Emerald Hunting in Colombia

The part of Colombia that tilts toward the tropical Caribbean Sea has no seasons. It is hot and humid all year round. The exception is an area around the capital Bogota which sits at an elevation of 2,600 meters and boasts a consistent temperature of around 22 degrees Celsius. The land is verdant and hilly. But ironically, as with many lands generously endowed with the world’s finest gemstones, it also offers geographic challenges and political dangers.

I arrived in Colombia for 12 days to spend time with my good friends and business partners who own four of the most important emerald mining concessions in the world, including mines in the Muzo and Chivor regions. Indeed, my friend was the sole emerald exhibitor at Colombia’s Pavilion at the World Expo in Shanghai. His team met me at the airport and I got into perhaps the heaviest personal vehicle I’ve ever ridden in: an armored SUV – equipped to survive both rugged roads – and bullets. We were definitely going into rough territory.

We first headed to Chivor mining area. Chivor is only about 160 kilometers from Bogota but it took 4 hours to get to the village and another 3 hours to get to the mining area; Muzo is about 200 kilometers away. We measured travel in time not kilometers when the paved roads end and rocky dirty roads become our only route. Roads were steep and winding in the Muzo region, made more fraught with tension as the mountainous, tree-covered landscape hid bandits, guerrillas, and the paramilitary units tasked with ousting them from the region. Was an armed SUV protective enough?

The view is spectacular from my friend’s “mirador”, from the Spanish meaning a place from which to see.

The rough and dangerous terrain contrasted with the warmth and generosity of my hosts. They opened their hearts and gave me their time to patiently show me their mines and explain all their extraction techniques.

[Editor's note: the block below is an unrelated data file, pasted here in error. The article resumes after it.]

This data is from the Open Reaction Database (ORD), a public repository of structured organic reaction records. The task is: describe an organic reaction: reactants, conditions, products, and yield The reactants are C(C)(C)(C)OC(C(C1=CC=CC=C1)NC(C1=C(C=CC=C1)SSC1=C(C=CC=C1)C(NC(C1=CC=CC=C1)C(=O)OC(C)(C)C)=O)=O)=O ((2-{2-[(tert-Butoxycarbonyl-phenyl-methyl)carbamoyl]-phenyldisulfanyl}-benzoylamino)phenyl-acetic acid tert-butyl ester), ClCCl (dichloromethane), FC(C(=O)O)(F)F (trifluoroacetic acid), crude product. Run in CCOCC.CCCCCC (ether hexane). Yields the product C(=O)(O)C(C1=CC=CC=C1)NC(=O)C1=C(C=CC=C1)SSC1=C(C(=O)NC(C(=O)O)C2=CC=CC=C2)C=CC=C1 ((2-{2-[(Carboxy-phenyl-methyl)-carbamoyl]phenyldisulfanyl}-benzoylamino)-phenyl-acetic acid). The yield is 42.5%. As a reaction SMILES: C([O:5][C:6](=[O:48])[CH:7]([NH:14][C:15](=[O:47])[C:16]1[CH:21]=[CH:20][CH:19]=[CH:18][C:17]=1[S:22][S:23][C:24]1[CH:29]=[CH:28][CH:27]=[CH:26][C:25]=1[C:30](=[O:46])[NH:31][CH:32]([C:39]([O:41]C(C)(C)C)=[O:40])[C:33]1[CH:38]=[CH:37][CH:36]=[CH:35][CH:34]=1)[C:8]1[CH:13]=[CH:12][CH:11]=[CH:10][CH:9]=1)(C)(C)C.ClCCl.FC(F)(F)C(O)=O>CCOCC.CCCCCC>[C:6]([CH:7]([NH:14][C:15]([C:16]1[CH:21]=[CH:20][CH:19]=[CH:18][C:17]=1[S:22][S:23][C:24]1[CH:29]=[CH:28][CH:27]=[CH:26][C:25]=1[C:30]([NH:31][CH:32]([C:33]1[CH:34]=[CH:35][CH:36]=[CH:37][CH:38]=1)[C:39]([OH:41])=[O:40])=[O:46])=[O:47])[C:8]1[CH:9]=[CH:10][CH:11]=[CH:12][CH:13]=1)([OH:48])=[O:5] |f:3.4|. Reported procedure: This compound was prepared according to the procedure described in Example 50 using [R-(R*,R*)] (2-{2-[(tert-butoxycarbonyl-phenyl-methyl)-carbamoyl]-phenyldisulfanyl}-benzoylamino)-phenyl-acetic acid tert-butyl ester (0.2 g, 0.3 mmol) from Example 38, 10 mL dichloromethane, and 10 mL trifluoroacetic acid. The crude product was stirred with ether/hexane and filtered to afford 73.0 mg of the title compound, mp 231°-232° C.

When entering the mines, I was careful to wear a poncho, as the hot and very humid mine ceiling drips sulfur-infused water which in concentrated amounts can burn through clothing. This igneous rocky area is a good place in which to possibly find emeralds. When miners find a white calcite deposit called “veta’, they KNOW there will be emeralds: they just have to follow the “veta” and dig for the precious treasure.

From this old mine, we went to another mine which was in full operation. These men work in unsafe conditions, hauling trolleys down long and narrow tunnels.

Outside the mine, a miner shows me a handful of his finds!

We descended from the mountains and mines, and headed to the plains where we relaxed at my friend’s rancho. His rancho was home to 6,000 cows plus horses, coffee fields, and a beautiful private riverside beach. We rode horses to see the property.

Right from these mines, I set out to handpick the best for my jewelry designs. I looked at two types of emeralds. First, I chose emerald crystals, seeking the cleanest and most intact of through hexagonal crystals with solid color. I also love choosing compacted, organic rough emeralds which offer a crush of the most intense found in nature.

You can clearly see the variety in quality of crystals and more gravel-shaped emeralds.

This trip was a wonderful adventure and I’m excited to return home to start designing some pieces with the emeralds I bought in Colombia.